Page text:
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News Roundup

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Three former Buncombe County officials and one former county employee who previously pleaded guilty to corruption charges were sentenced this week in federal court in Asheville.  As WLOS reports, former county manager Wanda Greene, former county manager Mandy Stone, former county assistant manager Jon Creighton, and former county employee Michael Greene each were sentenced to terms of imprisonment for their various corrupt activities.  Joseph Wiseman, a businessman who frequently contracted with the County and pleaded guilty to a conspiracy charge related to bribery and kickback schemes with some of the officials, also was sentenced to prison.  Prosecutors said that more indictments in the case are forthcoming.  Keep reading for more news.

Greene.  Judge Robert Conrad described Wanda Greene as the “architect of a culture of corruption” and sentenced her to 84 months in prison and fined her $100,000 based on her plea to four corruption charges.  Greene used county credit cards for her own benefit, engaged in fraud, and participated in the bribery and kickback scheme with Wiseman.

Creighton.  Jon Creighton was sentenced to 18 months in prison and one year of supervised release.  He also was fined $25,000.  Creighton pleaded guilty to participating in the kickback and bribery scheme involving Wiseman.

Stone.  Mandy Stone was sentenced to 33 months in prison, one year of supervised release, and was fined $15,000 for her participation in the kickback and bribery scheme.

Wiseman.  Joseph Wiseman, of Georgia, was sentenced to 37 months in prison in connection with the kickback and bribery scheme.  Wiseman apparently has worked with Buncombe County for over 30 years and the county was his engineering firm’s primary client between 2014 and 2017.

Greene.  Michael Greene, Wanda’s son, was sentenced to six months in prison and fined $5,000 in connection with his conspiracy plea relating to misuse of county credit cards.  Michael was aware that Wanda was using county funds to buy electronics, cell phones, and gift cards for the family.

Guns in Dorm.  The Associated Press reports that a freshman at High Point University, Paul A. Steber, was arrested this week after another student alerted authorities that Steber had guns and ammunition in his dorm room.  Steber was charged with possessing a gun on campus and making threats of mass violence.  Disturbingly, the AP report says that Steber had been watching videos online about how to carry out a mass shooting.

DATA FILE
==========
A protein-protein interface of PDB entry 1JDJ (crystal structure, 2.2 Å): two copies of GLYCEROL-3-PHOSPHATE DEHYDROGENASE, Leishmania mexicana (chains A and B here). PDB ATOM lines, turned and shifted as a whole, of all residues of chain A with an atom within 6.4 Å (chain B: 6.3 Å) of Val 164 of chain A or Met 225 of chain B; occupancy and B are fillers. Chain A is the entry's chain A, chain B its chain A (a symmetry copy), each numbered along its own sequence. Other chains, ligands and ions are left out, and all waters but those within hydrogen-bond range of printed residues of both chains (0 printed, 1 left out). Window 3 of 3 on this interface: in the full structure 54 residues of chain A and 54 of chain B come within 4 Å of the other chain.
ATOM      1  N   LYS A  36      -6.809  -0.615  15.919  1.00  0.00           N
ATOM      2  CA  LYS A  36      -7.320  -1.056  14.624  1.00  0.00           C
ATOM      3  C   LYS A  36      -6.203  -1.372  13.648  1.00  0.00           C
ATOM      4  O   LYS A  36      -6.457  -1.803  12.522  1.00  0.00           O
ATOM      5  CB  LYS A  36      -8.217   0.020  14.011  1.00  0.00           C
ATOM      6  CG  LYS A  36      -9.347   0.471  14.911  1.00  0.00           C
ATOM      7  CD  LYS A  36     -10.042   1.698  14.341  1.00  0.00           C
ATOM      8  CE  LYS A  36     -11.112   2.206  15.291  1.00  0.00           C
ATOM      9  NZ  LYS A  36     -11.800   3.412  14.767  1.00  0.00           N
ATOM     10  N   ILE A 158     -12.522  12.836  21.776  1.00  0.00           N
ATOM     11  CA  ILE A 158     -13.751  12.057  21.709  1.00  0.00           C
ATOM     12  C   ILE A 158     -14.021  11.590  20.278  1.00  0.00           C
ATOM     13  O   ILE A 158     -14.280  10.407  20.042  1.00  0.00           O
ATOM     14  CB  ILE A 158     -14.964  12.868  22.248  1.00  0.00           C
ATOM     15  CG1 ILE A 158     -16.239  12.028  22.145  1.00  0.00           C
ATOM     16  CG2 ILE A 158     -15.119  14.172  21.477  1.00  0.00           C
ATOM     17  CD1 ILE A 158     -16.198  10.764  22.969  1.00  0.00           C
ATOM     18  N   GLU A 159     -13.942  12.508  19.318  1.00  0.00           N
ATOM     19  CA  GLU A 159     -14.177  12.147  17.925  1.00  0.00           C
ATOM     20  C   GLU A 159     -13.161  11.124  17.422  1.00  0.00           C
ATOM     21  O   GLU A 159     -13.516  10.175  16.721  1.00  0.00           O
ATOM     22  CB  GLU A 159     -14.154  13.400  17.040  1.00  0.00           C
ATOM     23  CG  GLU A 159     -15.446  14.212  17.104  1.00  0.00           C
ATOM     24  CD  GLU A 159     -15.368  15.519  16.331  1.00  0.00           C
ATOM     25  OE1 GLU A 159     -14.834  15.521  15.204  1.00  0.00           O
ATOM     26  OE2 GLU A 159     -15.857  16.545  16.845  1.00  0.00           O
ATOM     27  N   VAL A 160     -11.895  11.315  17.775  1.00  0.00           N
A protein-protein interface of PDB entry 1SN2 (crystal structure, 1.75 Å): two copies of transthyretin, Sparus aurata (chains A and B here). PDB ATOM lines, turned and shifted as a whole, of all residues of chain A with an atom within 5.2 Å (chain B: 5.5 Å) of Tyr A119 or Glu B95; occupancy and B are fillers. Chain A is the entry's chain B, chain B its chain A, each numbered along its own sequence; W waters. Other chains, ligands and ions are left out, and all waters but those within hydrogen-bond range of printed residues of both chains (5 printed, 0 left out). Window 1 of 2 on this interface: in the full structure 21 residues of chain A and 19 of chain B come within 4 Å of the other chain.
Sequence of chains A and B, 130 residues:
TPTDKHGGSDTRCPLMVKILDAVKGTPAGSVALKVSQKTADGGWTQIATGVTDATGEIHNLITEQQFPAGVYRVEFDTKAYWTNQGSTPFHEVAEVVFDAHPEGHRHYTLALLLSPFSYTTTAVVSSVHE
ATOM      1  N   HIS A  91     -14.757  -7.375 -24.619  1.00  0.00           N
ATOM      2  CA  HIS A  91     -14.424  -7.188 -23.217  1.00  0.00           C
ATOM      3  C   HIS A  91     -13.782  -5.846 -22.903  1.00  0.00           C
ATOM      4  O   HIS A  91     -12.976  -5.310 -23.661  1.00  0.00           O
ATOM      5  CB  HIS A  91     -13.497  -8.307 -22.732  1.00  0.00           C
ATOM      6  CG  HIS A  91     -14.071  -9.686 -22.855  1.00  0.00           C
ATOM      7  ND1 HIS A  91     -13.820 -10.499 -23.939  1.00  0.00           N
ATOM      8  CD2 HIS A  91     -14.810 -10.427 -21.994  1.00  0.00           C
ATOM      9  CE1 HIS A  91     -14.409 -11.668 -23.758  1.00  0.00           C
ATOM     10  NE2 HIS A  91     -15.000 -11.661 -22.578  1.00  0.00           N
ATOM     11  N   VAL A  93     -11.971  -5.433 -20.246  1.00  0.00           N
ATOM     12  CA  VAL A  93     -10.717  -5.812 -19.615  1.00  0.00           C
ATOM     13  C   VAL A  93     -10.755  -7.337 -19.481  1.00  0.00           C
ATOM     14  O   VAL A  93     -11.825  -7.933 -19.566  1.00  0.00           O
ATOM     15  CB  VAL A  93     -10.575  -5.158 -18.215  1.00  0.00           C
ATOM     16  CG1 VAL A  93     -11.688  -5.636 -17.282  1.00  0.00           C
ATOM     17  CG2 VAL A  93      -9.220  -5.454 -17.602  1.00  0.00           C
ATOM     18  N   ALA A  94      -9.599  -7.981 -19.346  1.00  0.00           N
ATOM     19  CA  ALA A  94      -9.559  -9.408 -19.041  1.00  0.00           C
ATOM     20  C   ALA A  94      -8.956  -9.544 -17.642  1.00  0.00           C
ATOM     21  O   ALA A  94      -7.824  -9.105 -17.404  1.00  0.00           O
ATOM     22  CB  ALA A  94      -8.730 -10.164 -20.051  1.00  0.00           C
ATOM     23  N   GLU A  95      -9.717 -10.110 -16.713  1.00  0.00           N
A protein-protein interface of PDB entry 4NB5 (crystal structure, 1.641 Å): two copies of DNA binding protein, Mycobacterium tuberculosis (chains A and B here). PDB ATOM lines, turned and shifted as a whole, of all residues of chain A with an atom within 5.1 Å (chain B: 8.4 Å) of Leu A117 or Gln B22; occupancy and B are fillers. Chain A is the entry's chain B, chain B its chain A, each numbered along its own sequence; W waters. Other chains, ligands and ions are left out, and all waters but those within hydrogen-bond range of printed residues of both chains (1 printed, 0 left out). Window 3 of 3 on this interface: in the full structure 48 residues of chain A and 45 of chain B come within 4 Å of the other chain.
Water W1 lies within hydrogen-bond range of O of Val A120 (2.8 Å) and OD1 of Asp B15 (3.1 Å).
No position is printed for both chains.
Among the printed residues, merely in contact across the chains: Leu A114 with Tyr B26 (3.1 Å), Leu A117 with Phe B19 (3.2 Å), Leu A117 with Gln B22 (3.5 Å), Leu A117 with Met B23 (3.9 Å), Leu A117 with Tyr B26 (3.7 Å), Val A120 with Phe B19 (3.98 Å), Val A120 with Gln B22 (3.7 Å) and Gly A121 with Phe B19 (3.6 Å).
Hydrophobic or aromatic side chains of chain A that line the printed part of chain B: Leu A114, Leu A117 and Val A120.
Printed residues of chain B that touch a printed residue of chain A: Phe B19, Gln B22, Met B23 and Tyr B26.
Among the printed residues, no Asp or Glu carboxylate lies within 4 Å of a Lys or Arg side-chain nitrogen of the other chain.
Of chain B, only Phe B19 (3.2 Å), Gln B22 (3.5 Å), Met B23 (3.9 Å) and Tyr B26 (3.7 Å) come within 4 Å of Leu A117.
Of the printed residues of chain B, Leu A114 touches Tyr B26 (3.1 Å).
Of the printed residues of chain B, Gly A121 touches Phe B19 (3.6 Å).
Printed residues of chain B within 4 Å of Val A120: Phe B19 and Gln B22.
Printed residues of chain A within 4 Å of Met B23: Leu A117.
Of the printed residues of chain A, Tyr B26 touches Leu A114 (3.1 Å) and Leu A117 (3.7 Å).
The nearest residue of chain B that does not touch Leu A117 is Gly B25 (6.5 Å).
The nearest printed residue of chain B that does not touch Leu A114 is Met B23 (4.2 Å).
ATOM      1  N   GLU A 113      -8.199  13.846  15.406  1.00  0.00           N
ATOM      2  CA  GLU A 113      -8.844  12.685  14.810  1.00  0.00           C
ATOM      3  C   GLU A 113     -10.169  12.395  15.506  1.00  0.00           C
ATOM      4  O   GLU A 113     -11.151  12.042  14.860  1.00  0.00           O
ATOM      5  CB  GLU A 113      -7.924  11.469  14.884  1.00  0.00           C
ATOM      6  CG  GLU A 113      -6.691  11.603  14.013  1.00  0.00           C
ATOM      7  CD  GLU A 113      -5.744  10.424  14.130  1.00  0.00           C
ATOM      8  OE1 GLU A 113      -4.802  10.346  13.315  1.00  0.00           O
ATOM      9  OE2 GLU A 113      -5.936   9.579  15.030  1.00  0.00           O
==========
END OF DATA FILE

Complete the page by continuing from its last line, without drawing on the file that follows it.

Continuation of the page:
Election Charges.  The Wilmington Star-News reports that Surf City Town Councilman Jeremy Shugarts was charged late last week with six felonies related to allegations that he repeatedly claimed a Surf City residence that was not accurate in elections filings.  Shugart currently is running for mayor in Surf City.

Pool Plea.  Rockingham Now reports that former Eden city manager Brad Corcoran entered an Alford plea this week to a felony charge of larceny by an employee in connection with falsifying timesheets.  Corcoran added hours to his daughter’s timesheets for her work as a part time lifeguard, without her knowledge, and deposited the extra funds into his own account.  He was sentenced to 18 months of supervised probation and ordered to pay $20,000 in restitution to the city.

Equal Justice.  The Appeal recently published a story about a billionaire’s plea bargain in Las Vegas that has raised questions about equal treatment of criminal defendants in that jurisdiction.  Henry T. Nicholas III, a co-founder of Broadcom and a major supporter of Marsy’s Law, was arrested earlier this month on drug trafficking charges after a wide range of illegal drugs were discovered in his hotel room.  He entered into an Alford plea agreement requiring him to perform community service, attend drug counseling sessions, and donate half a million dollars to a “yet undetermined” drug treatment facility in Las Vegas.  The article says that public defenders have developed draft motions asking for plea deals for their clients that are as favorable as Nicholas’s.

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One comment on “News Roundup

  1. I think it is important to severely punish corruption cases

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